GE Aerospace has demonstrated a worm-like robot that could one day inspect and repair jet engines. The Sensiworm (Soft ElectroNics Skin-Innervated Robotic Worm) is designed to serve as “extra sets of eyes and ears” for service operators as they examine the insides of aircraft. GE says the soft robot can minimize downtime and perform less invasive inspections and, in the future, make repairs itself.
The company compares the Sensiworm’s role in aerospace engineering and repairs to how soft robotics have allowed for minimally intrusive patient surgeries. “These technologies are enabling less invasive inspection and repair of jet engines on the wing to reduce downtime,” the company wrote. GE says the worm-like machine could give operators “virtually unfettered access” to inspect engines without disassembling them.
Resembling an inchworm, the Sensiworm (remote-controlled by operators) can crawl across various engine parts, including rotating wind turbine blades. It can sense and avoid obstacles automatically, reach places where gravity may stop other tools (thanks to its suction-cup feet) and measure the thickness of thermal barrier coatings. GE says it can even sniff out gas leaks. “With their soft, compliant design, they could inspect every inch of a jet engine, transmitting live video and real-time data about the condition of parts that operators typically check,” the company wrote.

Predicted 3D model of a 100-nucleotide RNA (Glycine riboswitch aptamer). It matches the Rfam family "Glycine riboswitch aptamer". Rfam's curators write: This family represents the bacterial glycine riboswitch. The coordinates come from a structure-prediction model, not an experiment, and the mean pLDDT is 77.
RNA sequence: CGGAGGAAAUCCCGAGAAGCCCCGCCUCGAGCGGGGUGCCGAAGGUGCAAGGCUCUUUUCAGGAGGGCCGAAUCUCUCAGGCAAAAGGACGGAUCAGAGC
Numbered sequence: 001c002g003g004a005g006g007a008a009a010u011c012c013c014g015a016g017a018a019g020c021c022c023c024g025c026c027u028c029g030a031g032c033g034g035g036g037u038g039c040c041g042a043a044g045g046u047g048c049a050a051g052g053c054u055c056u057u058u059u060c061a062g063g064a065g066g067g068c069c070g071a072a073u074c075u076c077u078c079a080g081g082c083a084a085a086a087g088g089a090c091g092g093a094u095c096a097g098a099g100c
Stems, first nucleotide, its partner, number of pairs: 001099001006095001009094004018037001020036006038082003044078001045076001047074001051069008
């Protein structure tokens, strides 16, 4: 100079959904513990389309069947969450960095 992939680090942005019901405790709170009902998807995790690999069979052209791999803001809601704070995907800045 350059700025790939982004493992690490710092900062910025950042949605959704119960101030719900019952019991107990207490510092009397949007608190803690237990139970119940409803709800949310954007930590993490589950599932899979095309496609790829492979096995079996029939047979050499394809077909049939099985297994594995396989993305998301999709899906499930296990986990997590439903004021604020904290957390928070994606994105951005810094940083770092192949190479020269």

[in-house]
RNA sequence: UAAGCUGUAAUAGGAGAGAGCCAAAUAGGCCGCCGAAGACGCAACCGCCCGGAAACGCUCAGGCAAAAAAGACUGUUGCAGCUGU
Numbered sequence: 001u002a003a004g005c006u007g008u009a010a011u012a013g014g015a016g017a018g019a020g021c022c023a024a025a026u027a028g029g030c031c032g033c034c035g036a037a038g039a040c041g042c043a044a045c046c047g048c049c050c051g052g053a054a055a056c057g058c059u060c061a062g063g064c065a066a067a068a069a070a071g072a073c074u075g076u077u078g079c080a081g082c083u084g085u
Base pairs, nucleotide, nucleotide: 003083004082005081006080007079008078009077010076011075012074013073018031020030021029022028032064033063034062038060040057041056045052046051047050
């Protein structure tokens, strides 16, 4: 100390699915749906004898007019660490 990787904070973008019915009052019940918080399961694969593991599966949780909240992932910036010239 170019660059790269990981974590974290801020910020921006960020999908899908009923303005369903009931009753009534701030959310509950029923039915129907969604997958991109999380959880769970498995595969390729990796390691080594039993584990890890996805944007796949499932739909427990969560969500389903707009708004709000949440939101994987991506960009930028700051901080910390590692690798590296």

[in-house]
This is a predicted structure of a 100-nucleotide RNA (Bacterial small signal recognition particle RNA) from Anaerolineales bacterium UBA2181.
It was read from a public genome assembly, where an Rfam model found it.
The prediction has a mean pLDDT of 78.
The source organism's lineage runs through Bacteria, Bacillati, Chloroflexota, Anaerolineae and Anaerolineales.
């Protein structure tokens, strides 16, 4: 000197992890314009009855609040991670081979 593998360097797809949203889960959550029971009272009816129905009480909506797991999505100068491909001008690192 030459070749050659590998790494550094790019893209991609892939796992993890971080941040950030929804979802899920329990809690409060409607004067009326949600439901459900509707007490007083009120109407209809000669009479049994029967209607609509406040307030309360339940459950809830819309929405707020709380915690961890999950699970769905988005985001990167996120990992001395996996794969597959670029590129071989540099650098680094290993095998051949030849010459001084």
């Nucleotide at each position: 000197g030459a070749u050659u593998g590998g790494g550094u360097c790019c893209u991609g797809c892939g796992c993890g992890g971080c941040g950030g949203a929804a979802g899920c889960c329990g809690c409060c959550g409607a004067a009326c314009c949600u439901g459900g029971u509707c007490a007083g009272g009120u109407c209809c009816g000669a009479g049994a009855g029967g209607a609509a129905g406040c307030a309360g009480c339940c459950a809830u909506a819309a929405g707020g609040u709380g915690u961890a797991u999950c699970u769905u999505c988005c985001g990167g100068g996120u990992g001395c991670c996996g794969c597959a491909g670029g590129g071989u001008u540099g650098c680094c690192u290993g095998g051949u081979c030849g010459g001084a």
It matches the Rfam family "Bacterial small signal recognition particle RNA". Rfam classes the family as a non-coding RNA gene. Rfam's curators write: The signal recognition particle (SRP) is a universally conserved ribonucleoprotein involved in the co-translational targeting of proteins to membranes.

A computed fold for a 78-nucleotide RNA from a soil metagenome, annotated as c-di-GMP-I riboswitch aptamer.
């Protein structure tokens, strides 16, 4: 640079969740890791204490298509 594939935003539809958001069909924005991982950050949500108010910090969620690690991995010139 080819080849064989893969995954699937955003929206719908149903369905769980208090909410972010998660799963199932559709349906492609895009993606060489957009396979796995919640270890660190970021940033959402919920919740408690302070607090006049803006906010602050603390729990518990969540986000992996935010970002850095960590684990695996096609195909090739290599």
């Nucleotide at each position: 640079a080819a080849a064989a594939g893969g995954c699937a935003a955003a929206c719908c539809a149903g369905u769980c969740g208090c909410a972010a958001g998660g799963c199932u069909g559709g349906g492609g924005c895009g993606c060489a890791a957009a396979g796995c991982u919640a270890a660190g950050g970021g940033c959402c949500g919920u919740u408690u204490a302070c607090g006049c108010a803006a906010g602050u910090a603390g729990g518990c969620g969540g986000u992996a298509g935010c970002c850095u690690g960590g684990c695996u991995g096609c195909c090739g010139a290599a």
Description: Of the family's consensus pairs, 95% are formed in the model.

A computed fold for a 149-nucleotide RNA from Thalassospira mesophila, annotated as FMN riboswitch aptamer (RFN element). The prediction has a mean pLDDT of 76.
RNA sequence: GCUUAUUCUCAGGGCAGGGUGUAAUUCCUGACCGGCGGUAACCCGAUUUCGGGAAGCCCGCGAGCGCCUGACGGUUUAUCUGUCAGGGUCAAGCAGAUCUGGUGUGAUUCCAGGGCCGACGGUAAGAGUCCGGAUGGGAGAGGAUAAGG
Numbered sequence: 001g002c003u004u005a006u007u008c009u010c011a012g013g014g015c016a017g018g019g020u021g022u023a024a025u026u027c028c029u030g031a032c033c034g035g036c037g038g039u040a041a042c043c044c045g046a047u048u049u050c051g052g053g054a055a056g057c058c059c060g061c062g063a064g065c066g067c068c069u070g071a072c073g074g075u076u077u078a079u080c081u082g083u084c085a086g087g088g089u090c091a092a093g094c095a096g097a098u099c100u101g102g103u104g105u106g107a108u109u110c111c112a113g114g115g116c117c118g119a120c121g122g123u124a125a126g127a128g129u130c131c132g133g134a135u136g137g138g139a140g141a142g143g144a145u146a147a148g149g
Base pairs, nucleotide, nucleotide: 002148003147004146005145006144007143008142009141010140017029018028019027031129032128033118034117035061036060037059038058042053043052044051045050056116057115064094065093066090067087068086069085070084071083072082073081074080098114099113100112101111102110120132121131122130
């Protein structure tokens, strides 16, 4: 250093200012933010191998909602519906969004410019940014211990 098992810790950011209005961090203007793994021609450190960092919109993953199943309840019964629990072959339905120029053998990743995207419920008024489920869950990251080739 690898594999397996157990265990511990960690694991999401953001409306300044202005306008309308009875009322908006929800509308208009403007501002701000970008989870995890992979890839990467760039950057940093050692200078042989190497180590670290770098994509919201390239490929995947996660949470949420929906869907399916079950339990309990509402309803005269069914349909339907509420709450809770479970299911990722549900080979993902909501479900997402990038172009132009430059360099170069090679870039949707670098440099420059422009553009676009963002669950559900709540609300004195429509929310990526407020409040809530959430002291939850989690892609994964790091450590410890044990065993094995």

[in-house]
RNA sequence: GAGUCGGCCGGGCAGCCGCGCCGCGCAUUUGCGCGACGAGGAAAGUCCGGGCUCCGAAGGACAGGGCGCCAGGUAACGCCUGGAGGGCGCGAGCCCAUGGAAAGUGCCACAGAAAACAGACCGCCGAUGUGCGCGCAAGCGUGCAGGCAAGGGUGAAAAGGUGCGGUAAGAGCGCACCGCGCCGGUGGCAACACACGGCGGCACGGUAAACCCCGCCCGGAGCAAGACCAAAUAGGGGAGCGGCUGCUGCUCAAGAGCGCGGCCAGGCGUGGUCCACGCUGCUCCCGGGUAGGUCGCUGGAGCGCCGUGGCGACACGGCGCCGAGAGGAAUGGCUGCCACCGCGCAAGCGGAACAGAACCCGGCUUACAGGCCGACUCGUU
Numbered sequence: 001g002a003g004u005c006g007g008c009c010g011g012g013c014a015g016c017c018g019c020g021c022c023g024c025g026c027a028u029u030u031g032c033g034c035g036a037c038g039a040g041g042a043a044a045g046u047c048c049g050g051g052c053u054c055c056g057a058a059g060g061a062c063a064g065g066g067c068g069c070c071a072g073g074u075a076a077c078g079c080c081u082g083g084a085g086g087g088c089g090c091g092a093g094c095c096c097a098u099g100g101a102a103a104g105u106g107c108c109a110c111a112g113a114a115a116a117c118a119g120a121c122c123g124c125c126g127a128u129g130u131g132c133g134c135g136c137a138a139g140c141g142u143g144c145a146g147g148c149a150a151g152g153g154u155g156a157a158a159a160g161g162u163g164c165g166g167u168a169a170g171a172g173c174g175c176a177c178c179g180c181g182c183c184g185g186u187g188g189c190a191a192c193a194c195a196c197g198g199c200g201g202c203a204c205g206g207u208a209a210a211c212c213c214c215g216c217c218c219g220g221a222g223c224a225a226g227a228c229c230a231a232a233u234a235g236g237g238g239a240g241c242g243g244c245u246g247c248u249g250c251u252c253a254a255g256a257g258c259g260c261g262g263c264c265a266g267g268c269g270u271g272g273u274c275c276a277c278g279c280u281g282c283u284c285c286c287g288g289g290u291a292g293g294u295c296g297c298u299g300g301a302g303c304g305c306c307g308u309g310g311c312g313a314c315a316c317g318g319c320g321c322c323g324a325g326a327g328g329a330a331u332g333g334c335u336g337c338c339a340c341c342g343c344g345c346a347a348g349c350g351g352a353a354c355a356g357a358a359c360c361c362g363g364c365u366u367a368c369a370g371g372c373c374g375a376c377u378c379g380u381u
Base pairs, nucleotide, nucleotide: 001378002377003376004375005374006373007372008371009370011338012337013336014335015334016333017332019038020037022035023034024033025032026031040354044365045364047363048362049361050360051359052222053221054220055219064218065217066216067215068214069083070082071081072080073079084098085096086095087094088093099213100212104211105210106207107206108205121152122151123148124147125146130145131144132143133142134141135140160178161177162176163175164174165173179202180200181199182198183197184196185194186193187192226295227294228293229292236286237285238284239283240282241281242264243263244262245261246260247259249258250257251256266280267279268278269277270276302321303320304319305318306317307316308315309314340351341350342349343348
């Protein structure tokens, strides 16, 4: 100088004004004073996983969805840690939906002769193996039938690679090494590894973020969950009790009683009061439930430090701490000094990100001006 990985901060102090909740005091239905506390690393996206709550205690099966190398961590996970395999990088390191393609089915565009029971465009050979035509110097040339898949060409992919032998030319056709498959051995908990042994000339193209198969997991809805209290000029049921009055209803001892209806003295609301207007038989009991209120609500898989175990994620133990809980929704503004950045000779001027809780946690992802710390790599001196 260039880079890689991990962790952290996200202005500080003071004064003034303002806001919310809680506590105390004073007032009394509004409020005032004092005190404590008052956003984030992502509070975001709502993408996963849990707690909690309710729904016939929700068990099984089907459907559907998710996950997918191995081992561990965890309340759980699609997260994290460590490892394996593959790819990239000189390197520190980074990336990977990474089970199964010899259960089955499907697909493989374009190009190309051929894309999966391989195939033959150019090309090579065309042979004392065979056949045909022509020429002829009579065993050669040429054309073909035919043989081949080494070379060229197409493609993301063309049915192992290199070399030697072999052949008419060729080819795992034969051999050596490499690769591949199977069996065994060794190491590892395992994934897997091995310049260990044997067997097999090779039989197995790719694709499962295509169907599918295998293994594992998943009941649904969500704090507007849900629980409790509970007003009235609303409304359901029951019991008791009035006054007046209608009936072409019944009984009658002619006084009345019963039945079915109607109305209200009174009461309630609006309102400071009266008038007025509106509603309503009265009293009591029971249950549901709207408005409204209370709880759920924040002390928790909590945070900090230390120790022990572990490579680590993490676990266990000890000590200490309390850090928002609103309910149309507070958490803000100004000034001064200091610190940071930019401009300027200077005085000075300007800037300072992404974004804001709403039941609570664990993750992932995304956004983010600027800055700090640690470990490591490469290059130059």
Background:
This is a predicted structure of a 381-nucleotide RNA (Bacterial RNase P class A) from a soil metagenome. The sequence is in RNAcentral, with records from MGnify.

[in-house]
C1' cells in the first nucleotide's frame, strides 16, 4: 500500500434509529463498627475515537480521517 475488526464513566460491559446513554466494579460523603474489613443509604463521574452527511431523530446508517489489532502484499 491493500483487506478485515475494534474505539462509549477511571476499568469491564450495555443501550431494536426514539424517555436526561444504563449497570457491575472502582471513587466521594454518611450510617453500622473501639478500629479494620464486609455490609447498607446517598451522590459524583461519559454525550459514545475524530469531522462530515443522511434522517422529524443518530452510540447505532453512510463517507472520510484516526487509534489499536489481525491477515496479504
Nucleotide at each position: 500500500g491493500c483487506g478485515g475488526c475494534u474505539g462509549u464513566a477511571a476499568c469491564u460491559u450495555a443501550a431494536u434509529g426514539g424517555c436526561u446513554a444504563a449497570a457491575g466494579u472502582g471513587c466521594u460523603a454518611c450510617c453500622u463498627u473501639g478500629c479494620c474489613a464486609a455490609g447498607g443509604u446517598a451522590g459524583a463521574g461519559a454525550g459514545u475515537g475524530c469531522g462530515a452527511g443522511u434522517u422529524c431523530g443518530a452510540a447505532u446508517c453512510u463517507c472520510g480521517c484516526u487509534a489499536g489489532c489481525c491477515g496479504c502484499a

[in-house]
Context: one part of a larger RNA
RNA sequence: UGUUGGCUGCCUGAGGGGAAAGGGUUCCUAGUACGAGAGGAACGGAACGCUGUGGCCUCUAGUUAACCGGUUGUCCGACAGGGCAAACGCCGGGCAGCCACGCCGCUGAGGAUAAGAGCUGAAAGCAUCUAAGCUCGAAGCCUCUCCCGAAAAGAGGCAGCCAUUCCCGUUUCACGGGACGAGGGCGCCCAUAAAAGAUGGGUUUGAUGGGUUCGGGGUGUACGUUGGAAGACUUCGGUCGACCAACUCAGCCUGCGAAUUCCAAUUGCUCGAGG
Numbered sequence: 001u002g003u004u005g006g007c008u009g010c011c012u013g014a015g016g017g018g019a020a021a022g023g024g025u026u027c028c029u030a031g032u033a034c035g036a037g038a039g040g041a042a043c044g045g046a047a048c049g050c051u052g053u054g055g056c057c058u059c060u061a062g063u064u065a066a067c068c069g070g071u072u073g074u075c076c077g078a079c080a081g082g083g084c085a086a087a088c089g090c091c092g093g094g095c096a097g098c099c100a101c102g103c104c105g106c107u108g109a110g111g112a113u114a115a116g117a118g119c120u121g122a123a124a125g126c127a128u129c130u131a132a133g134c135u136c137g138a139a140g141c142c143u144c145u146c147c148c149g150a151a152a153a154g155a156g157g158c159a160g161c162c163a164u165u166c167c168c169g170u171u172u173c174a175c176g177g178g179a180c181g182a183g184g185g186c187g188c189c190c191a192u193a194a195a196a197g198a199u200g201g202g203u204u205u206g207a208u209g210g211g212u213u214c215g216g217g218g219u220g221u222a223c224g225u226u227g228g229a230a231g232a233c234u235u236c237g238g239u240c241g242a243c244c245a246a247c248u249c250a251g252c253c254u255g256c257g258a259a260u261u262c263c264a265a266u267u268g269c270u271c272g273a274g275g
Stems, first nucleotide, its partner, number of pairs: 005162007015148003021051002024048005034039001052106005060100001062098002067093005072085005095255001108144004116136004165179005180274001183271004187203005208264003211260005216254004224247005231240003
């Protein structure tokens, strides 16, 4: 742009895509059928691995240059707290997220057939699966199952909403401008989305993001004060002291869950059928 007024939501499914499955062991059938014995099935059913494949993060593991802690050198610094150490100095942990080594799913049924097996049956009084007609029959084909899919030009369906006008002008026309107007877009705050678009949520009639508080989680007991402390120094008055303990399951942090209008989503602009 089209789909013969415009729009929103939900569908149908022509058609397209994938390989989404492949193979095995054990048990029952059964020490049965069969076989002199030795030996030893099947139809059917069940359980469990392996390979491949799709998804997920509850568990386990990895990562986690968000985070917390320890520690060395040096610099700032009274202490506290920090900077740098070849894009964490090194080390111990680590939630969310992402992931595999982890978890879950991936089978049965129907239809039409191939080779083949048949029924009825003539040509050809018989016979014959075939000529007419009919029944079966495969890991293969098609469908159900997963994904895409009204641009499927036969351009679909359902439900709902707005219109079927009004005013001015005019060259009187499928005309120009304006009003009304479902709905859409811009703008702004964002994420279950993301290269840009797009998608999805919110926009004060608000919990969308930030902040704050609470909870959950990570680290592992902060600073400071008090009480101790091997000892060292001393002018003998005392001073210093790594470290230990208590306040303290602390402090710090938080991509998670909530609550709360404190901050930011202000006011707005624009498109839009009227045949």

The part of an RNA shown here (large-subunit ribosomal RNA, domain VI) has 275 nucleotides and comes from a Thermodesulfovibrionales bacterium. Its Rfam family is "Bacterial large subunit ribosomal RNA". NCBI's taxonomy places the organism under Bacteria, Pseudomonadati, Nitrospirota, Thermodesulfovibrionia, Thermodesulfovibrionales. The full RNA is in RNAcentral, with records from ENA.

GE Aerospace developed the robo-worm through SEMI Flex Tech, a US Army-funded public / private coalition focused on advancing flexible electronics. GE hasn’t mentioned how far along the worm is in its development or when we can expect deployment in the field. Engadget asked a company spokesperson to clarify, and we will update the article if they respond.
The video below shows the Sensiworm in action (complete with its own theme music).